I read with great interest a story published in the Washington Post by Julie Kohler rejecting the term “single mother by choice,” saying that it creates a false hierarchy of single mothers — implying that some single mothers are better than others.
While the article does a decent job at articulating the reason for the rejection of the term “single mother by choice,” it leaves out many women. Historically, the term has been associated with straight, upper-middle class white women who use their resources to become mothers with or without a partner. In this sense, the term does feel both elitist and classist. Queer, low-income women, and women of color single mothers by choice are erased from this narrative.
For me, identifying as a single mother by choice is a political and defiant act of asserting my bodily integrity and reproductive choice in a society that doesn’t value black motherhood and most certainly black single motherhood.
When I decided to become pregnant, I was 33 years old, and in the prime of my career, running a major research center at New York University. I knew I wanted to become a mother and felt like there would always be an excuse for why it wasn’t the right time: my career, shaky finances, small New York City apartment, or not having found the love of my life. However, none of those reasons mattered to me.
Up to that point, my nights had consisted primarily of hanging out with friends at a local pub that we affectionately dubbed the Southern office (because it was downstairs from our real office) until the wee hours of the night. When I announced during one of our after-hour roundtables that I was going to get pregnant on my own, jaws dropped. “Are you sure?” they said. Yes, I’m positive. Then we raised a glass and began to plot.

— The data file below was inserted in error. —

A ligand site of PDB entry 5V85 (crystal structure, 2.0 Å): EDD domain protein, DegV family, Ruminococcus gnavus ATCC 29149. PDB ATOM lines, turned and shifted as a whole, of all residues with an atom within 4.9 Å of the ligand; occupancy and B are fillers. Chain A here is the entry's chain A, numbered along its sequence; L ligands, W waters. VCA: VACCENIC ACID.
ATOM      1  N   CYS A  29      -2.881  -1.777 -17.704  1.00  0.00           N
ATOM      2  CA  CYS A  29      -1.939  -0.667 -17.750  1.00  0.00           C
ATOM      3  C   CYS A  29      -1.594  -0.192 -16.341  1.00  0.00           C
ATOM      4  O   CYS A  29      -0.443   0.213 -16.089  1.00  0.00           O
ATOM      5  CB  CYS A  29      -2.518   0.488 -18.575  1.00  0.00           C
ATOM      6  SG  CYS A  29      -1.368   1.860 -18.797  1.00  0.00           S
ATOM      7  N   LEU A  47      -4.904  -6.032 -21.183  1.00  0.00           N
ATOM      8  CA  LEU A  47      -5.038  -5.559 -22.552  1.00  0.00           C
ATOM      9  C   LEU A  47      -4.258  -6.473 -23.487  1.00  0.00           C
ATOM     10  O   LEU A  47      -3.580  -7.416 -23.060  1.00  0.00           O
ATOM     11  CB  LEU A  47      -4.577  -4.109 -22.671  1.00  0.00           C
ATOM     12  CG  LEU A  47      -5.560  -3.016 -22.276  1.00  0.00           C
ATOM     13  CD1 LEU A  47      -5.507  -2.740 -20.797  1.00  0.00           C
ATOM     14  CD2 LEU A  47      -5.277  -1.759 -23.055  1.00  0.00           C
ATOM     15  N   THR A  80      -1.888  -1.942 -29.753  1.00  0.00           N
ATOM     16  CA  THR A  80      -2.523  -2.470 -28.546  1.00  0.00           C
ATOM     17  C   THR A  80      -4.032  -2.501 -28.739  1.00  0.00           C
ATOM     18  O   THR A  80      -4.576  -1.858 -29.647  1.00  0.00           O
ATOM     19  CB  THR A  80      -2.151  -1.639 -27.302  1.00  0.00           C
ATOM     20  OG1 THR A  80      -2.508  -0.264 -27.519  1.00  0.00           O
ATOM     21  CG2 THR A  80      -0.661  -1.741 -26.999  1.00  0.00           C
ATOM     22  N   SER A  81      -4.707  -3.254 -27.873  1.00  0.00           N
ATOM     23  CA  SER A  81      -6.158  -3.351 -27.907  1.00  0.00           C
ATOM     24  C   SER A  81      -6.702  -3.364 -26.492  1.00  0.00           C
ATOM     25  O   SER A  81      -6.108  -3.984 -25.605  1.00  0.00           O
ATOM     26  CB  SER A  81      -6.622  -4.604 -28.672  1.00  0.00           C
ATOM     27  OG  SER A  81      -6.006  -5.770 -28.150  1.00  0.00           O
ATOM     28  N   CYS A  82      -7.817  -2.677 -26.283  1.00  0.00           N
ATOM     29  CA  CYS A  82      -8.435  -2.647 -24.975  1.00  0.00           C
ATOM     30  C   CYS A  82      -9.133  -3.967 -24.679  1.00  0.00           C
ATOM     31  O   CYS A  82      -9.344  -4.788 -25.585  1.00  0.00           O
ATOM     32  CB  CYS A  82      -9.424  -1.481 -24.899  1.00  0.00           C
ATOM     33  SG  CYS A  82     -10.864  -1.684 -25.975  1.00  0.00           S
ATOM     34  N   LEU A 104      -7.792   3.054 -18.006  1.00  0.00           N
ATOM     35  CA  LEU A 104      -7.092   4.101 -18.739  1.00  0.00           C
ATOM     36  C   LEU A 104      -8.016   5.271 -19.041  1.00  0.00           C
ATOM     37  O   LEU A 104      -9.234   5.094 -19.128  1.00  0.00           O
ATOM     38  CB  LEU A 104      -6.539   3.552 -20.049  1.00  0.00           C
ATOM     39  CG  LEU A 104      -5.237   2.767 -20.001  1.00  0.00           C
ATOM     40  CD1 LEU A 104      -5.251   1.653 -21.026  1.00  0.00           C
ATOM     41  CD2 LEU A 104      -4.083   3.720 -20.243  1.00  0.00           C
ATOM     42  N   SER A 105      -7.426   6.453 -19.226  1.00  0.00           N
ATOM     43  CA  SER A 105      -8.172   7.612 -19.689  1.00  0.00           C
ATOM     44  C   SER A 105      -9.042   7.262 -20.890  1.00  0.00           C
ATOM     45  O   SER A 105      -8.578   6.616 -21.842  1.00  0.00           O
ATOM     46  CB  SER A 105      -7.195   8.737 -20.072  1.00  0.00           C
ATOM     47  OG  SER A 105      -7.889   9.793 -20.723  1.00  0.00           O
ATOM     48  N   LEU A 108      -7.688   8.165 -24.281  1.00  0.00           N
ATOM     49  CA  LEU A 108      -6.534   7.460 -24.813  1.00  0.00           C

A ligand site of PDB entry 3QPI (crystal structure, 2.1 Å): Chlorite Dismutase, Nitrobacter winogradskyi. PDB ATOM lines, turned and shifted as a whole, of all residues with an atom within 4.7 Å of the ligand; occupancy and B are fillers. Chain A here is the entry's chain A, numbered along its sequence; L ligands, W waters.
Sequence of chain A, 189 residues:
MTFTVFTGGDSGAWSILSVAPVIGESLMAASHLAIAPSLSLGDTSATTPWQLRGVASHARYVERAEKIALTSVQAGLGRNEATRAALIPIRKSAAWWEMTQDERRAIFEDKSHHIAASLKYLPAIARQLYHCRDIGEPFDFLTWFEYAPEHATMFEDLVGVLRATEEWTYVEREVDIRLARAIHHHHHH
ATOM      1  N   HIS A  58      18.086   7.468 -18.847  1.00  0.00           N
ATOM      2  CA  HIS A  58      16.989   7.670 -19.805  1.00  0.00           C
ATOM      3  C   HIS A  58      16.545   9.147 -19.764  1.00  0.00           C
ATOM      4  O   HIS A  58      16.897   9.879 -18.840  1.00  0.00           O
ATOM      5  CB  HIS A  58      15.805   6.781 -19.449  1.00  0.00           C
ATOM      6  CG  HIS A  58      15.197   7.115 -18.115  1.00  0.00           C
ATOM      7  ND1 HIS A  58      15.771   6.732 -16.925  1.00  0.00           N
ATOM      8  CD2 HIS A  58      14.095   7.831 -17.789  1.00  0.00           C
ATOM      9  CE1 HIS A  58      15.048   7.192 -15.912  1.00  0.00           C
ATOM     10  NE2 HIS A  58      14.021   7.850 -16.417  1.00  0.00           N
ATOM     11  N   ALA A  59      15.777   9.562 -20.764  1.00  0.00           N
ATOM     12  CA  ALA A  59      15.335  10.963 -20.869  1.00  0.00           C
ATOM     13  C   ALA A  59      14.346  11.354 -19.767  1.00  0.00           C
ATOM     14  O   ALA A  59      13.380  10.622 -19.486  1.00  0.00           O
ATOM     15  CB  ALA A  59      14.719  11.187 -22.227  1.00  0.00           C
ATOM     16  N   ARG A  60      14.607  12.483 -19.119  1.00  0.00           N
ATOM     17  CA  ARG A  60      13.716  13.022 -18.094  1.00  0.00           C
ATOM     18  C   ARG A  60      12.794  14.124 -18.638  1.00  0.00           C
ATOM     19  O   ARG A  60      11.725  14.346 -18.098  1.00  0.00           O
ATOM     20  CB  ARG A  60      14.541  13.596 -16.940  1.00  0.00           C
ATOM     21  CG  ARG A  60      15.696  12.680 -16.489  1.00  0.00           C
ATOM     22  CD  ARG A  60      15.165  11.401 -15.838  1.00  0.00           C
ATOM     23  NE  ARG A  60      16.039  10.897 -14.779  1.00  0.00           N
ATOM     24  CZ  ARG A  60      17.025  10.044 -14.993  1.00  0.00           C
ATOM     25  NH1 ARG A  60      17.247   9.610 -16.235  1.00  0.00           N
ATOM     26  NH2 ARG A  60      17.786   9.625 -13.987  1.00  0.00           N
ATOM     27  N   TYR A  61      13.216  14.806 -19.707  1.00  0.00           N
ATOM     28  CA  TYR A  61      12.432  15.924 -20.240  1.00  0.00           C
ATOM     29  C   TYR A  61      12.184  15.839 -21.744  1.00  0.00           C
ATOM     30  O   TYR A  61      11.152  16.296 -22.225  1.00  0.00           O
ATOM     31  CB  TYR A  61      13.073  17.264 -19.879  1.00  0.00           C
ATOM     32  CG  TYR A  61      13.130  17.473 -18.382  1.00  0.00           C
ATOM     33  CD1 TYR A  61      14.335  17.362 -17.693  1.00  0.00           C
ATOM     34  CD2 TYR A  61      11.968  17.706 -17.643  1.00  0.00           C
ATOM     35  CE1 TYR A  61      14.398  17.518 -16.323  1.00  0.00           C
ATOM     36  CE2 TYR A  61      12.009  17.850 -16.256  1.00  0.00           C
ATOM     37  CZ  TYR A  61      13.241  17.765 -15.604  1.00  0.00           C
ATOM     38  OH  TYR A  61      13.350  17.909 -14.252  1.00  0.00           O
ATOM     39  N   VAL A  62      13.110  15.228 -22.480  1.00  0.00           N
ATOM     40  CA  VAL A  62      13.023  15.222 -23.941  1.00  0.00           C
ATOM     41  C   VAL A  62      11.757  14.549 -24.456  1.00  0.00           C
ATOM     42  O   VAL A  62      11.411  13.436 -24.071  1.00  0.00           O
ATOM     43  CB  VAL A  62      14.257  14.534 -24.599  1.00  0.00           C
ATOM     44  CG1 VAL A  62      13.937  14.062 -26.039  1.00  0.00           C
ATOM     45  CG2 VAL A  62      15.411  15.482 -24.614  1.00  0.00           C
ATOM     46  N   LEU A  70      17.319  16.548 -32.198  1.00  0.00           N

Around Valentine’s Day 2009, I became pregnant with twins through IVF, a costly and lengthy process that is out of reach for many women with reproductive challenges, in or outside of a relationship, particularly women of color and low-income women.
At the Center for Reproductive Care at Columbia University and in my birthing classes, I was surrounded by couples and was very often the only one there without a partner. In both instances, I didn’t see many, if any, women of color. I didn’t care. My doctor was very affirming in a “You can do it,” Rosie the Riveter kind of way.
When my stomach began to bulge, one of my white friends asked if I were concerned about being perceived as a young, single black mother — which I took to be code for being worried about the stereotypes about black mothers in our society being hoisted upon me — poor, irresponsible, uneducated, disempowered, or living off the system. Without much explanation, I answered no.
I honestly didn’t give two fucks about what other people thought. I also understood from personal experience, having been raised by a poor, single mother, that what we have come to believe about black single mothers whether by choice or out of necessity, was not true.
“Your husband must be so excited, they would say. “Are you going stop working once you have the babies?” They would also ask. On so many levels, these questions were problematic. The assumption of marriage, straightness, workplace flexibility, earnings, and paid maternity leave converged like a sore reminder of just how far we have (not) come as a society with regards to women and motherhood.
I don’t have a husband, I used IVF, and I would respond unapologetically on the more than dozen occasions that I was asked about my husband. I secretly got a kick out of watching the wheels in the other person’s head turn as they tried to figure out “What’s the deal with her?” or scramble to make an apology. “No apologies necessary,” I would say, “It’s okay. I am not ashamed.”
I use the term “single mother by choice” because it disrupts dominant narratives about motherhood and about who can be mothers on their own terms. It’s not because I’m distancing myself from other single mothers (read: poor black single mothers). We are all in this motherhood boat together.
Dedicated to Joy Zarembka, Staceyann Chin, and Julie Garnier